“Japanese Honeysuckle Extract does not contain chemicals commonly known as parabens , however, it does contain small amounts of natural Benzoic Acid (less than 5 ppm), which is also found in some common fruits and vegetables, and is used widely as a food preservative. It is completely false that natural Benzoic Acid is a natural paraben. There is class of chemical compounds called esters that can be made (synthetically) from derivatives of Benzoic Acid, and these esters (Methyl Benzoate, Propyl Benzoate, Butyl Benzoate) are also known as Xeno-parabens- or their more commonly known names of Methylparaben, Propylparaben, and Butylparaben. These synthetic compounds do not exist in Japanese Honeysuckle Extract. In addition, independent analytical testing using PDA (Photo-Diode-Assay) HPLC (High-Pressure-Liquid-Chromatograph) instrumentation have conclusively shown that Japanese Honeysuckle Extract contains no “parabens” whatsoever.”

    We sincerely appreciate this opportunity to provide needed clarity and address your important concern. I want you to feel free to contact me at the direct number below if this response does not answer your questions. Hugo would be happy to speak to you personally, and can arrange a phone meeting with our organic chemist, at your convenience. We are incredibly proud of our formulations, and the use of this preservative.

    David Greenbaum

    VP of Sales

    20727 Dearborn Street

    Chatsworth, CA 91311

    1.206.396.6896 (direct)

    1.888.642.5024 (fax)

    1.818.576.9917 (Customer Service)

    First of all, I want to applaud Hugo Naturals for their professionalism in which they apparently responded.  I do however, have a few things to say in direct response to Dr. Bala and their chemical advisor, John Mizialko. 

    I have tried e-mailing "Dr. Bala" numerous times and have yet to hear anything back from him.   That's why I went to the distributor of the product for my latest fact-finding mission to confirm the presence of parahydroxy benzoic acid.  I have sent Dr Bala another e-mail and will post anything that I hear back.  So, let's take a careful look at his statement that Hugo Naturals reportedly used:

    "Natural Parabens” do not exist, and especially not in Campo Plantservative WSr." 

    By definition, a "paraben" is a synthetic compound, an ester of parahydroxy benzoic acid.  So, technically, there is no such thing as a "natural paraben" because by nature, a paraben is a synthetic compound.  HOWEVER, there is such thing as parahydroxy benzoic acid.  When someone says there is a "natural paraben" they mean parahydroxy benzoic acid, because it is the natural compound on which parabens are based.  (For more on the topic, read this article.)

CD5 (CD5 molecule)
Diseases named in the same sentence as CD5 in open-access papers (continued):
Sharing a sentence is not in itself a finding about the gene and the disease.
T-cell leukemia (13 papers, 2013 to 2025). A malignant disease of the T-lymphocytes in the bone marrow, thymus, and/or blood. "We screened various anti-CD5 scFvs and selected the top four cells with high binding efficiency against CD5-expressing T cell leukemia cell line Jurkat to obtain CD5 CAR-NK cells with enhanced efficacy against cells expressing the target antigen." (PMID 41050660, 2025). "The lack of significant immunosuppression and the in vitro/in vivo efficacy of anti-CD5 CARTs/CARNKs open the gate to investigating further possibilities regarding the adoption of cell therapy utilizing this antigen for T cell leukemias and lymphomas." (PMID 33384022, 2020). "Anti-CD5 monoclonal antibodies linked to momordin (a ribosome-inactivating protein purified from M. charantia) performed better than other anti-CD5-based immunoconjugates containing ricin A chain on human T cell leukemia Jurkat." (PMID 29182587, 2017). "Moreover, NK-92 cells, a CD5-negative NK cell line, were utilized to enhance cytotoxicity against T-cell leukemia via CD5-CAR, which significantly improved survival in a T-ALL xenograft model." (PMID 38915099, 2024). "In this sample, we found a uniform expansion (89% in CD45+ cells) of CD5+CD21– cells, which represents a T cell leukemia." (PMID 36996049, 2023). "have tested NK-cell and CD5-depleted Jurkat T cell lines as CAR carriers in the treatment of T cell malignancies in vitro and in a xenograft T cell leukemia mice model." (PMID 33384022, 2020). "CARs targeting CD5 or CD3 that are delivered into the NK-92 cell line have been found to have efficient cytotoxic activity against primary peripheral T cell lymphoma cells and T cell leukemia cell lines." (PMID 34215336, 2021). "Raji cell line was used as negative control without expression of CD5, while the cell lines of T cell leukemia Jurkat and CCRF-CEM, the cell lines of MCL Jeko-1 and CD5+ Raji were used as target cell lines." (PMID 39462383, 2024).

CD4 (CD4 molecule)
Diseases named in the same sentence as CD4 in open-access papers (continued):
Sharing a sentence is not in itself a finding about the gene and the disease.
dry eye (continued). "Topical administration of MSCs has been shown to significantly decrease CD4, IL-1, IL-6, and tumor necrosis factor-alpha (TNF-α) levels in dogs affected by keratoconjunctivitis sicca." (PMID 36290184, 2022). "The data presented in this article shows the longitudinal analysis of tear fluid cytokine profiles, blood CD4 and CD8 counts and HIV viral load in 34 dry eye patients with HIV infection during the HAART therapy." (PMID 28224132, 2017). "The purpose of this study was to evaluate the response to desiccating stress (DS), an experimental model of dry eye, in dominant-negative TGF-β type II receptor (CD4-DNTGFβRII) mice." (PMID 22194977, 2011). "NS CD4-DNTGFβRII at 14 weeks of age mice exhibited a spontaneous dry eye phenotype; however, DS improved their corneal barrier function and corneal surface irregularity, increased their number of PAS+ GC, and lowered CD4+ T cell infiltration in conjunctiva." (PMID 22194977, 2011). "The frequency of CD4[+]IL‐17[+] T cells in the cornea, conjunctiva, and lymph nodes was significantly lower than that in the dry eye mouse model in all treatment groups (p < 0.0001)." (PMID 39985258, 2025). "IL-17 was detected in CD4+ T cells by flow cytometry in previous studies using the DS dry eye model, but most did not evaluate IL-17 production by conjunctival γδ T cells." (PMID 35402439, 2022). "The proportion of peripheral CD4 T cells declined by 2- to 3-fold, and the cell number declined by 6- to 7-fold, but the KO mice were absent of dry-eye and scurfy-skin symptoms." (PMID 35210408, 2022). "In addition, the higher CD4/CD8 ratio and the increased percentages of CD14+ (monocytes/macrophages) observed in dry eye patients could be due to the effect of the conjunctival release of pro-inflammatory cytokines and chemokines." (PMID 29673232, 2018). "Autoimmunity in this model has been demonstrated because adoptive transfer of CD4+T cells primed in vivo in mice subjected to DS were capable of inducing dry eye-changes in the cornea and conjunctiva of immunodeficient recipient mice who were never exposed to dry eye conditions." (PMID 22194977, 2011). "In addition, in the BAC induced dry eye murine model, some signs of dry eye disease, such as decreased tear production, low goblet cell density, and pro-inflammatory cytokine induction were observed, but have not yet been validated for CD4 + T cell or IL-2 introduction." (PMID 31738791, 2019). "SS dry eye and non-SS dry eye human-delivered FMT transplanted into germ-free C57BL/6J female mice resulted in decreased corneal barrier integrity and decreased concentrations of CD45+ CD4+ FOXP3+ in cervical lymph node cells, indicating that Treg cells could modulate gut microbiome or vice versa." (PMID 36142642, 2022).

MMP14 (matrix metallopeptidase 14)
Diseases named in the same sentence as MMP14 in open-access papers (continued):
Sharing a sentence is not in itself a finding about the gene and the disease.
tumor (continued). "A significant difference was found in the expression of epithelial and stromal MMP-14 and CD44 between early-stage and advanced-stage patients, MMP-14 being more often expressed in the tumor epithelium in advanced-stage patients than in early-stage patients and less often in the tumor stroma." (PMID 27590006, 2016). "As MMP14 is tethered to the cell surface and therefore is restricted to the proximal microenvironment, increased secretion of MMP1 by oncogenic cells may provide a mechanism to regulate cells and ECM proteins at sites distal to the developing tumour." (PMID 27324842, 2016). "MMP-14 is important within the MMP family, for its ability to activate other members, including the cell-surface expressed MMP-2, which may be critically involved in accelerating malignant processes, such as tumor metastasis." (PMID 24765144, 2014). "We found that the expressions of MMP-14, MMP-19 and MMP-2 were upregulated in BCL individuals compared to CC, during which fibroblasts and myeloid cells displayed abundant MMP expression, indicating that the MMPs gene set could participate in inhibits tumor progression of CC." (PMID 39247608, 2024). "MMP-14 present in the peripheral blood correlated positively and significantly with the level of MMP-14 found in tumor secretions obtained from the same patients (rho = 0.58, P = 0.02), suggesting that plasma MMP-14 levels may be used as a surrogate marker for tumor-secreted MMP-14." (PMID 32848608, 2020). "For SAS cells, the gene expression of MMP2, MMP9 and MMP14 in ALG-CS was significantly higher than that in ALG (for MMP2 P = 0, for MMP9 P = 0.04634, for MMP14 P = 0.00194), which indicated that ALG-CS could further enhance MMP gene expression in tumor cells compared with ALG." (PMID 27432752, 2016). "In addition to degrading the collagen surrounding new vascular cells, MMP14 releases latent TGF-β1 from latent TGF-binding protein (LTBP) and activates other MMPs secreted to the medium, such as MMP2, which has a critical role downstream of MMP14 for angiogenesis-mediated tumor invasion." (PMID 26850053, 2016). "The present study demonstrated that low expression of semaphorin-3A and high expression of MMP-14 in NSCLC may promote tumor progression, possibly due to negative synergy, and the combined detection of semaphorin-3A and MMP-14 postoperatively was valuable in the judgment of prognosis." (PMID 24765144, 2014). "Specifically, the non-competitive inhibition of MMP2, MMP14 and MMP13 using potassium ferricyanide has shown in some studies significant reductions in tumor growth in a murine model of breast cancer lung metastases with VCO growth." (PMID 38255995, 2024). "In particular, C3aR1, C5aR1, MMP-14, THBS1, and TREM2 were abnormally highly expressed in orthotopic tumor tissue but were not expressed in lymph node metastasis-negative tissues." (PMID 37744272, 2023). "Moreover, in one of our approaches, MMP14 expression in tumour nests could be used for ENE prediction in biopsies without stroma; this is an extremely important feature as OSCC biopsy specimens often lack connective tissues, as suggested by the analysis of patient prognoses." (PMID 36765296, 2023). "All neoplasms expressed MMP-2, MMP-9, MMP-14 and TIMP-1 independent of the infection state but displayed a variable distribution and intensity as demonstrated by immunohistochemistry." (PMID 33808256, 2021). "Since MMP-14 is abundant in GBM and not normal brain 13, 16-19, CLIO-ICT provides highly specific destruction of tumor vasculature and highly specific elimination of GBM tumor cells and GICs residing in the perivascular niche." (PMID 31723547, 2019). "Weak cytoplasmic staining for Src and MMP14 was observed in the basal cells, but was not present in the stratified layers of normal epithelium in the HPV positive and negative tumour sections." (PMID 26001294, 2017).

"..The anti-microbial influence of this plant extract CP WSr is not of paraben at all, nor of natural Benzoic Acid,"

    Dr. Bala seems to be confused-- benzoic acid is not parahydroxy benzoic acid. 

    Here is benzoic acid:

     

    Here is parahydroxy benzoic acid:

    Note that the parahydroxy benzoic acid has an extra OH group.  They are similar compounds, but they are not the same thing.  I'm not quite sure what the Dr. is trying to say here.  He's not addressing the issue of parahydroxy benzoic acid in his Plantservative product. 

    "and is due to complexities of Loncerin and side-lined enzymatic chains that are highly anti-microbial (ie. natural preservation properties)."

    Loncierin is a flavonoid that does have antioxidant powers but none that would be strong enough to preserve a cosmetic formula.  (source)   Some enzymes, like lactose peroxidase and glucose oxidase have been used as a broad-spectrum preservative, so I wouldn't rule out enzymes being the active component.  But then why would all the information on the ingredient when it came out state that the active ingredients were parahydroxy benzoic acid?  And why would the distributor confirm those claims?

    So now, let's look at the statement from Hugo's formula advisor,  John Mizialko. 

    “Japanese Honeysuckle Extract does not contain chemicals commonly known as parabens , however, it does contain small amounts of natural Benzoic Acid (less than 5 ppm), which is also found in some common fruits and vegetables, and is used widely as a food preservative. It is completely false that natural Benzoic Acid is a natural paraben.

    Like Dr. Bala, Mr. Mizialko is also confusing benzoic acid with parahydroxy benzoic acid.  It IS completely false that benzoic acid is a natural paraben.  No one is claiming that it is.  Parahydroxy benzoic acid, however, is a "natural paraben."

    There is class of chemical compounds called esters that can be made (synthetically) from derivatives of Benzoic Acid, and these esters (Methyl Benzoate, Propyl Benzoate, Butyl Benzoate) are also known as Xeno-parabens- or their more commonly known names of Methylparaben, Propylparaben, and Butylparaben.

    Mr. Mizialko appears to be terribly confused here.  Methyl Benzoate, Propyl Benzoate, and Butyl Benzoate are not "xeno-parabens," nor are they methylparaben, propylparaben, or butylparaben. 

    Methyl Benzoate is not used as a cosmetic preservative.  It is a strongly aromatic compound that cocoaine offgasses.  It is in fact, the compound that drug-sniffing dogs detect when they identify cocaine.  (Source)